Enter now into the mix the National Pay Equity case.  This case is now being heard in the Australian Industrial Relations Commission.  Currently underway, the hope is that a similar finding to the Queensland case will mean pay equity across the sector.  Again though this a further hoop to jump, another long wait and more uncertainty in pay equity.  And more years for workers to be grossly underpaid!!!

So where are we now?  We’re waiting…. again.  Now that the Queensland Industrial Commission have heard our case and found that wages and conditions are indeed discriminatory, we now by the virtue of transferred  industrial powers, await the national commission to do (or not to do) the same.

So WHY are we waiting?

Is it ok that after years of research and days of hearings and months of deliberation that led to the finding that conditions for workers in the Queensland community services sector are discriminatory and inadequate, that we continue with that practice?

Is it ok that many organisations funded to pay the Queensland Award pay scales to their staff passed on a different award with considerably reduced pay rates or passed on no increases at all?

Is it ok to continue to ask staff of this sector to be paid the historically low wages because there is currently nothing legally binding to force employer’s hands to fairness and equity?

All this will soon change and the enforcements will again become binding – all being well in the national pay equity case – that is.  Do we as a sector that prides itself on social justice, fairness and equity really think it is ok to ‘wait and see’ instead of acting to do what is fair and equitable for our workforce?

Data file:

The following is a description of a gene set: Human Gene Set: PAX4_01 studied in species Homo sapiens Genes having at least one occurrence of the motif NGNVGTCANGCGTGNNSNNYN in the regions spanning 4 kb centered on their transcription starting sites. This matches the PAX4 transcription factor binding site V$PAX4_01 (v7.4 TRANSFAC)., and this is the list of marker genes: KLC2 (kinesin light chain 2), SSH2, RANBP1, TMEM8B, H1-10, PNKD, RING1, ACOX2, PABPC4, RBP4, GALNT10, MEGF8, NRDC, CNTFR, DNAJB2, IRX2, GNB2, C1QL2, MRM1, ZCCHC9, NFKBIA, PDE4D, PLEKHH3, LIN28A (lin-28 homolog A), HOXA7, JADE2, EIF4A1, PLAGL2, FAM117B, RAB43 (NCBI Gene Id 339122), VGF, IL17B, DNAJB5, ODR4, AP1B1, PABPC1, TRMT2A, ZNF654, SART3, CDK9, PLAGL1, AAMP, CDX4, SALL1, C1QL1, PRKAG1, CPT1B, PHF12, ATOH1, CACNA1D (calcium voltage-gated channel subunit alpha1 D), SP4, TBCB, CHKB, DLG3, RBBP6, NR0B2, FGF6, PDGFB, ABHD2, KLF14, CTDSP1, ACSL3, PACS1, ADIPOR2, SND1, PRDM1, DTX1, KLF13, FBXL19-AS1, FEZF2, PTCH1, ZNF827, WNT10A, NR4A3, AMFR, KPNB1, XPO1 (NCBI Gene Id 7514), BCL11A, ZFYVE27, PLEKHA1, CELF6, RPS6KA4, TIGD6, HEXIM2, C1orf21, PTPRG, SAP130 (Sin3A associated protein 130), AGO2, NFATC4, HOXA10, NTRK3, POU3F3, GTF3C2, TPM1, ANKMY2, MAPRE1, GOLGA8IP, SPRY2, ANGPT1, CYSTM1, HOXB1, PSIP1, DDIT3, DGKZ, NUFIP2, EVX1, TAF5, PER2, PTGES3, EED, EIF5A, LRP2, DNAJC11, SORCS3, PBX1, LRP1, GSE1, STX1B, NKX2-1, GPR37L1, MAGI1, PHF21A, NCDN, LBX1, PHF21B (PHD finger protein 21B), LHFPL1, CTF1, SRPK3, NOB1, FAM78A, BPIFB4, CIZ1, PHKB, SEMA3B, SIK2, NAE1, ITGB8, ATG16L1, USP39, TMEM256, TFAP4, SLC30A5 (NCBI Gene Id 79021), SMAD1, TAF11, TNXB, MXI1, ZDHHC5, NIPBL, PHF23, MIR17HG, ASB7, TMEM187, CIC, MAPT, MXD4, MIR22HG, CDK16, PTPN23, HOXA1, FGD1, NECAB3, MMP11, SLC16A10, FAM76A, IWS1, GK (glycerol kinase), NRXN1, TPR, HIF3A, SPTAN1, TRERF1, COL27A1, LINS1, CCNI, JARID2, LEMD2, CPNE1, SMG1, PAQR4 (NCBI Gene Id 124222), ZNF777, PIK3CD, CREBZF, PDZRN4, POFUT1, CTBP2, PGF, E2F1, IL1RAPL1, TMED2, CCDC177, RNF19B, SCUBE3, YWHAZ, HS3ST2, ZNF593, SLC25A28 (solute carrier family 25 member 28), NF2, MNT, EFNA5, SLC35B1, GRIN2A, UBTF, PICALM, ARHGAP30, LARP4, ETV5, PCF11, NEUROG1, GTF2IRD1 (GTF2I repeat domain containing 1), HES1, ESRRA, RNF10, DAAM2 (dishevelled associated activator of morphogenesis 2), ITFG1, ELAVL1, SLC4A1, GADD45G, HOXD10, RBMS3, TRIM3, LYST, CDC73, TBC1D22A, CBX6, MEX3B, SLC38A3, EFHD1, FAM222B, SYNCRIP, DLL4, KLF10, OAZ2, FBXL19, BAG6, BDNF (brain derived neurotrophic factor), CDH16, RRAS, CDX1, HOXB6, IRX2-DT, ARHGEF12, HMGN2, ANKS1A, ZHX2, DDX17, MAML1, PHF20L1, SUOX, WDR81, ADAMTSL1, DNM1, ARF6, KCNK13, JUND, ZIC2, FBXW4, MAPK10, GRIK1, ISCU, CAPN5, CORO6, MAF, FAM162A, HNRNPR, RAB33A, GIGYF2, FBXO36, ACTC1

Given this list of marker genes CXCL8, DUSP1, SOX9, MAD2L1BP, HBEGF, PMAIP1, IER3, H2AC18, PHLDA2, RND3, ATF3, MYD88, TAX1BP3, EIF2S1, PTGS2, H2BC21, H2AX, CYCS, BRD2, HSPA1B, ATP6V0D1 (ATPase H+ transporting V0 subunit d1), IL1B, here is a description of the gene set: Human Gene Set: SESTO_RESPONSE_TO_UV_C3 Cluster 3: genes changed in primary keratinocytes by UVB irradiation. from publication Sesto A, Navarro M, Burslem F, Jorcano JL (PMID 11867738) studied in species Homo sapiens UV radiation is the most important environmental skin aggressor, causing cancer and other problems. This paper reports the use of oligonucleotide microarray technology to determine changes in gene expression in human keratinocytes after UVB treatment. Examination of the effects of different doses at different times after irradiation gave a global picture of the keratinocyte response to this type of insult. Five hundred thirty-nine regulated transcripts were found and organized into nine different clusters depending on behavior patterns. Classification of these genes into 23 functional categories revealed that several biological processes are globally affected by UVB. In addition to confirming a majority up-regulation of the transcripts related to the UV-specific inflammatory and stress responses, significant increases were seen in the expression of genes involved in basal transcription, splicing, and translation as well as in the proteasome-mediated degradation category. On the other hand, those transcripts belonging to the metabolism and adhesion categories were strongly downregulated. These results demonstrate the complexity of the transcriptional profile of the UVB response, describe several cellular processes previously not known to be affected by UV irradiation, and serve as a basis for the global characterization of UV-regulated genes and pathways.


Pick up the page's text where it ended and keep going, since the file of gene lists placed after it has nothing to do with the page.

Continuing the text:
As a sector struggling to attract and retain staff is it not high time and long overdue for us to genuinely value and support our staff and ensure fair and equitable pay and conditions?
And perhaps most significantly:  as a sector are we prepared to carry out a practice clearly found to be discriminatory in the Queensland Industrial Commission???   WE know the practice is discriminatory – we’ve been arguing that for years.  We now have the back up of the Queensland Commission – are we really going to cop out on a technicality caused by the transfer of responsibilities from a state to a federal body?

Employers in this sector can all elect to honour the pay levels outlined by the Queensland Industrial Commission in the pay equity win.  We know that it is becoming increasingly difficult to attract and retain well qualified and skilled staff in our sector.  So the options are clear:

1.       Pay up and agree to fair wages to be competitive in putting our best foot forward in ensuring a skilled and competent workforce or

2.       Lower the standards, qualifications and skills required by our workforce to keep paying the same discriminatory and inadequate wages.

How fair is that to Queensland’s vulnerable children and families who rely on the competence and quality of our community services organisations and workers?